I once read that if you befriend a Russian they will do anything for you, I can confidently say that this is true from all the countless times our friends here have offered their help to us.
Life here has been different than back home in America. It has been slower-paced, simpler and has drawn us to reflect more deeply about life.
One thing I have noticed is that back home people have this idea that they can control nature. Whereas people here just survive knowing that nature is stronger than them. I have seen one too many elderly person fall on the icy sidewalks, only to pop-up quickly and continue on their way. I have seen many stray dogs shiver, whimper, and fight over scraps of food. I have encountered brokenness here, in the infrastructure, in families, in individuals, and in myself. Despite all this, there is still joy, generosity, and love in their hearts.
No amount of snow, sludge or ice will stop them. As we walk down the slushy streets past several cars lodged in the snow, people are pressing on, getting out and helping each other escape from the depths of the snowy river like roads.
The ‘Russian Soul’ is complex and beautiful. Recently, my teacher said in class “The Russian language is like the Russian Soul. A mystery.” Those words penetrated my heart and have stuck with me ever since that class. It has given me a new perspective into the world around me.
Each day I look around to the curious faces around me; the babushkas making their way around the city with their parcels and packages, the neighbors who greet you by asking you questions as they smoke a cigarette out of their second story window, the teachers who spend countless hours trying to help you understand the new words buzzing around you, the kids who come to you every Saturday for a safe place to learn and grow, the friends who show up to everything you invite them to, and always want to help in any way that they can.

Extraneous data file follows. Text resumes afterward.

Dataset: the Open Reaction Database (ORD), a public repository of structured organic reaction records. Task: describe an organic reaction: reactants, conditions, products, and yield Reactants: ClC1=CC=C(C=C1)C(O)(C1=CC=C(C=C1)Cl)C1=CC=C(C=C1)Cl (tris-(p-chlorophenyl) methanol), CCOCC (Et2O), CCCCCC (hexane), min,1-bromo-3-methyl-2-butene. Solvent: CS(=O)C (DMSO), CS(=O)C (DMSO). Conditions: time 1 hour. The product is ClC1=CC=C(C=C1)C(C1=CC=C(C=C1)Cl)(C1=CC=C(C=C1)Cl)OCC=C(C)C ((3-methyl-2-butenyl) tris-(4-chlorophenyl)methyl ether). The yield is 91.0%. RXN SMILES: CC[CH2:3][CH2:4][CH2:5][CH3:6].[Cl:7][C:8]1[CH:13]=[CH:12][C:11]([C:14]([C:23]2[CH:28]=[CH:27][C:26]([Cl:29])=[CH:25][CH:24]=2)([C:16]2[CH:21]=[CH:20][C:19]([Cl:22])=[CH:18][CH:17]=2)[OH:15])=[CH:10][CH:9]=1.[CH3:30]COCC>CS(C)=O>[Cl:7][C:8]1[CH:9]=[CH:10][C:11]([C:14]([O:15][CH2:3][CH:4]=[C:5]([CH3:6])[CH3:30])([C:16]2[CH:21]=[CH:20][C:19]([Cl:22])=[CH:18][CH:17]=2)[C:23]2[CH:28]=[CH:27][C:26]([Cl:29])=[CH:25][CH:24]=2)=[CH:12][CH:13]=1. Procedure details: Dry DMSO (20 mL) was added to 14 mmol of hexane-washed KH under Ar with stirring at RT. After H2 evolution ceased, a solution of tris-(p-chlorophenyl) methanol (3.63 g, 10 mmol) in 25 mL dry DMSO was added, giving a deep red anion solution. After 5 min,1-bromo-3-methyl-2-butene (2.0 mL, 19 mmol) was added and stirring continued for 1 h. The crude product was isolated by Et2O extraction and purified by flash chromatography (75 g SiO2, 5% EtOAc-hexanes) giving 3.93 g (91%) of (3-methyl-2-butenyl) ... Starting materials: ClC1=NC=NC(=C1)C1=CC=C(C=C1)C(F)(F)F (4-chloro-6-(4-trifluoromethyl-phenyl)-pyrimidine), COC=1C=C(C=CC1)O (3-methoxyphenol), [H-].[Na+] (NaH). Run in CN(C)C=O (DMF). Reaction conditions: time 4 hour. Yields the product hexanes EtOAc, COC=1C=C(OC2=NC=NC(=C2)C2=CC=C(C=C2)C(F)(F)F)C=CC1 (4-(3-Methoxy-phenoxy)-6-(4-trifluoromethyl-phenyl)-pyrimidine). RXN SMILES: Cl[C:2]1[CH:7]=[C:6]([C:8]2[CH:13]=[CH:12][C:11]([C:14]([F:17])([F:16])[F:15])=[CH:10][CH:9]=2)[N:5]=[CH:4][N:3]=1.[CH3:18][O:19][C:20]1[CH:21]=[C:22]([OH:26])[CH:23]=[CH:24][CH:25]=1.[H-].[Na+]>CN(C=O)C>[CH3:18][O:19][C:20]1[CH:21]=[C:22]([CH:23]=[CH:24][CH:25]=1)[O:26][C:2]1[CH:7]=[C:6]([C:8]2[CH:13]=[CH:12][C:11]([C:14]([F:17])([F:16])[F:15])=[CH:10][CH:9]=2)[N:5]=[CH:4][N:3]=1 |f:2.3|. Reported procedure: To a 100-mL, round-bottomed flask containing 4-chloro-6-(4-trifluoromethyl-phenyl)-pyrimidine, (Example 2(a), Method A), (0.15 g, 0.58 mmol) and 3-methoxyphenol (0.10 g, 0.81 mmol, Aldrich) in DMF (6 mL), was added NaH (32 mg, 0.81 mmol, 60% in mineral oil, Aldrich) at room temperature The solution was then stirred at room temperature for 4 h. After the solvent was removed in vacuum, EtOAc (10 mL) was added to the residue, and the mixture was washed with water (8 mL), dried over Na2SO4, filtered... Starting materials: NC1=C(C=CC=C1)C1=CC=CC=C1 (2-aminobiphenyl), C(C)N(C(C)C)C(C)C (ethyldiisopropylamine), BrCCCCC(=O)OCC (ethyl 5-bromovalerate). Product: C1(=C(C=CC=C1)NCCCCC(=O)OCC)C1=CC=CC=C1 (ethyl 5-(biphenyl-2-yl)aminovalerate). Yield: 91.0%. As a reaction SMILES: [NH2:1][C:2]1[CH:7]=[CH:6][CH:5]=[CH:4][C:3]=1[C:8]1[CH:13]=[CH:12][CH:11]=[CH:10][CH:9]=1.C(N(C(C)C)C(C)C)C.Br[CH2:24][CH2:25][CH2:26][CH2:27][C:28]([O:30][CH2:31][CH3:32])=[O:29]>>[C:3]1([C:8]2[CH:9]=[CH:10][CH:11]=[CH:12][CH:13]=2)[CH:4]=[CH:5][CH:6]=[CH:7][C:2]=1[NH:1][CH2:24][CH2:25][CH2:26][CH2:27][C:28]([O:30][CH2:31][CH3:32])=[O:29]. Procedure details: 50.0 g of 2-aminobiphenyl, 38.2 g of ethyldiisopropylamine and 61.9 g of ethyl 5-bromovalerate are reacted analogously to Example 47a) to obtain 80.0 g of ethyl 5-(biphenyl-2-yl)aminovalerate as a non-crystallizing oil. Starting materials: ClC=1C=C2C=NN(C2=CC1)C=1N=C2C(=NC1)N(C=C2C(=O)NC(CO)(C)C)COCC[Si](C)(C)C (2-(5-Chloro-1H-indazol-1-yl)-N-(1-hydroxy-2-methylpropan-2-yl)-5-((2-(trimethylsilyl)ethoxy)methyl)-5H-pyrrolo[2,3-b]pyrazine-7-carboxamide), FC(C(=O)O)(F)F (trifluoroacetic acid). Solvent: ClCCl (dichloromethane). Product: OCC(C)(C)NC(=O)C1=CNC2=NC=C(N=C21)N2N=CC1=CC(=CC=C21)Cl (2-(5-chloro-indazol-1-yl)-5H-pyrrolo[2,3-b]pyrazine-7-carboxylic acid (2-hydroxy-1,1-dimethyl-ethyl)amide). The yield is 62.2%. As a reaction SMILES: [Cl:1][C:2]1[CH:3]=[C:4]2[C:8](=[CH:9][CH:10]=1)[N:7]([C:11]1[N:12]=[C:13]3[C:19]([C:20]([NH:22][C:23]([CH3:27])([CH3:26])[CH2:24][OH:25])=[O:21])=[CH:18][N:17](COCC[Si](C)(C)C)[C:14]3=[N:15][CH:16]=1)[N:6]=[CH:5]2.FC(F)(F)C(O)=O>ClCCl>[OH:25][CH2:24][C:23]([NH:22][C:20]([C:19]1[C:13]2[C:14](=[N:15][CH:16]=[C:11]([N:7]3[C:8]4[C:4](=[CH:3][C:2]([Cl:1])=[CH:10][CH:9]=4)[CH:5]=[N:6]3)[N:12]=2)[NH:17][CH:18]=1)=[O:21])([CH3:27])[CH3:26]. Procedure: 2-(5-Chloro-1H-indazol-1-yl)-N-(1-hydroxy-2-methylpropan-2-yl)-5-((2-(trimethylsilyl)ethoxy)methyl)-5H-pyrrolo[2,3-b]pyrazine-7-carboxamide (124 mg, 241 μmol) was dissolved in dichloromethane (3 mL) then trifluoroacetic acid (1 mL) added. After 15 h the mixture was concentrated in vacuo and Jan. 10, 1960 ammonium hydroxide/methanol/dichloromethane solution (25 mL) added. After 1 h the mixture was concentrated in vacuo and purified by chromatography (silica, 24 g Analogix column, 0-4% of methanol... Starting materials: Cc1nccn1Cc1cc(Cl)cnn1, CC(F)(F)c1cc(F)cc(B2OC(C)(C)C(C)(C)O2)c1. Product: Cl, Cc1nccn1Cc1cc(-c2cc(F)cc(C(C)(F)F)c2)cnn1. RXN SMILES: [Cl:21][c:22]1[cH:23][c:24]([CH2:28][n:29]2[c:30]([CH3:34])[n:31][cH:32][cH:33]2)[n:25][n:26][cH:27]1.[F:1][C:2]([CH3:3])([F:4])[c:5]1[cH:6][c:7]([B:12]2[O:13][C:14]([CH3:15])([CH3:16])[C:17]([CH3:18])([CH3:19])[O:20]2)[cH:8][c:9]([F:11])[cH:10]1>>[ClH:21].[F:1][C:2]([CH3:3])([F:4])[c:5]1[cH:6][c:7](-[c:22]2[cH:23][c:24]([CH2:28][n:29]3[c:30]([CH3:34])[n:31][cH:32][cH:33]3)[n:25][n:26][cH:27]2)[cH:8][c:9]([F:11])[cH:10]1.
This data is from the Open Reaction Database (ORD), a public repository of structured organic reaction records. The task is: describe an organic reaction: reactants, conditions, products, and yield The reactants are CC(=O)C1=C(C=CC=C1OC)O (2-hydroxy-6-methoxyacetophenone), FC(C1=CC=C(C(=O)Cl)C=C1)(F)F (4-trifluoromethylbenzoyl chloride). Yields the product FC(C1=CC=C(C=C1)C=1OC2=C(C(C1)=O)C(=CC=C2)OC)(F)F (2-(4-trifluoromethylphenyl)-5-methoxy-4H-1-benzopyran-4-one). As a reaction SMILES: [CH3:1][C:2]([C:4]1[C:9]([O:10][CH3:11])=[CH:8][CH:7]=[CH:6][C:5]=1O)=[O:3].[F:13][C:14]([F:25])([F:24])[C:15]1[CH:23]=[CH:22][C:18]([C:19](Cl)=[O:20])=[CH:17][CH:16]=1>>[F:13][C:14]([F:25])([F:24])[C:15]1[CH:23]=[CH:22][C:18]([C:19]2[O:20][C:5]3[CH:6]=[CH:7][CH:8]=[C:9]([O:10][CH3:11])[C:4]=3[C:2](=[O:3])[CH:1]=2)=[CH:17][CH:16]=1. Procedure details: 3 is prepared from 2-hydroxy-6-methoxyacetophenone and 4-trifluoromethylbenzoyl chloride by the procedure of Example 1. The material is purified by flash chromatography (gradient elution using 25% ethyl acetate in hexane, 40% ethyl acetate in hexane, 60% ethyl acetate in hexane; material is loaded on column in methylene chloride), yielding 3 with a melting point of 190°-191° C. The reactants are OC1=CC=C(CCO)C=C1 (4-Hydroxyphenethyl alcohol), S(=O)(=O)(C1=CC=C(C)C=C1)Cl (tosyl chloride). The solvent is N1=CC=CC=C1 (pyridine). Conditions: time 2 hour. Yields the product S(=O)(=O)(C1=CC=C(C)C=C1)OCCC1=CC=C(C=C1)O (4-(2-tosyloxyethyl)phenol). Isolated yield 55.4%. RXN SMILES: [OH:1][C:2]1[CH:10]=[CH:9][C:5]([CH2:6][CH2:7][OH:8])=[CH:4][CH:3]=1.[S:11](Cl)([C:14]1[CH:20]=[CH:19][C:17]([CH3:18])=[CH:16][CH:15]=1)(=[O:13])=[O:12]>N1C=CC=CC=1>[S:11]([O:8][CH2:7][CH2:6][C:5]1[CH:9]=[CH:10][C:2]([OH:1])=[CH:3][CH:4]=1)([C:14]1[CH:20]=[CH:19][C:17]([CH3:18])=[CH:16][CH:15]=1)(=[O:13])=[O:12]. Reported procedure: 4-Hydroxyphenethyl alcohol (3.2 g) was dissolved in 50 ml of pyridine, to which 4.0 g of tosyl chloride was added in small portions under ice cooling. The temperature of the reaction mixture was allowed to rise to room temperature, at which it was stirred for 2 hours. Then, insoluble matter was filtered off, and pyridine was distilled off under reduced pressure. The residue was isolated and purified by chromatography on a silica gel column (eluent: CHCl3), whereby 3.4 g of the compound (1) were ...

They all make life here so beautiful. Time after time, when I ask people what their favorite thing is about Magadan, they often respond, “the people.” I couldn't agree more. Even when my heart yearns for home, when I am feeling sun-deprived and questioning why I moved to the top of the globe; I am reminded by just a single look out the window or a single interaction with someone. I am reminded that I am here for these people, to learn from them, to serve them, to love them, to suffer with them, and to rejoice with them.
I am reminded of the wonders of humanity, and the many gifts given to us in this life; and these thoughts are enough to bring a smile back to my face and joy to my heart.
After much prayer and consideration, MJ and I have felt called to return to Magadan to continue serving for one more year. Please consider becoming a part of our mission by helping us return to Magadan next year! We need to raise $3,000 total in order to return, and continue serving.
You can donate by simply going to our donate page. Thank you again for following our life here in Magadan, and making this journey a small part of your life.
Happy Sunday! I hope you have had a great morning filled with joy, a cup of java or two, and maybe some time with Jesus. As of recently, we have had some unexpectedly ‘warm’ weather, as well as an amazing amount of snow. In spite of this, I wanted to share with you all a little comic chronicling our experience with the winter temperatures here. We hope you enjoy!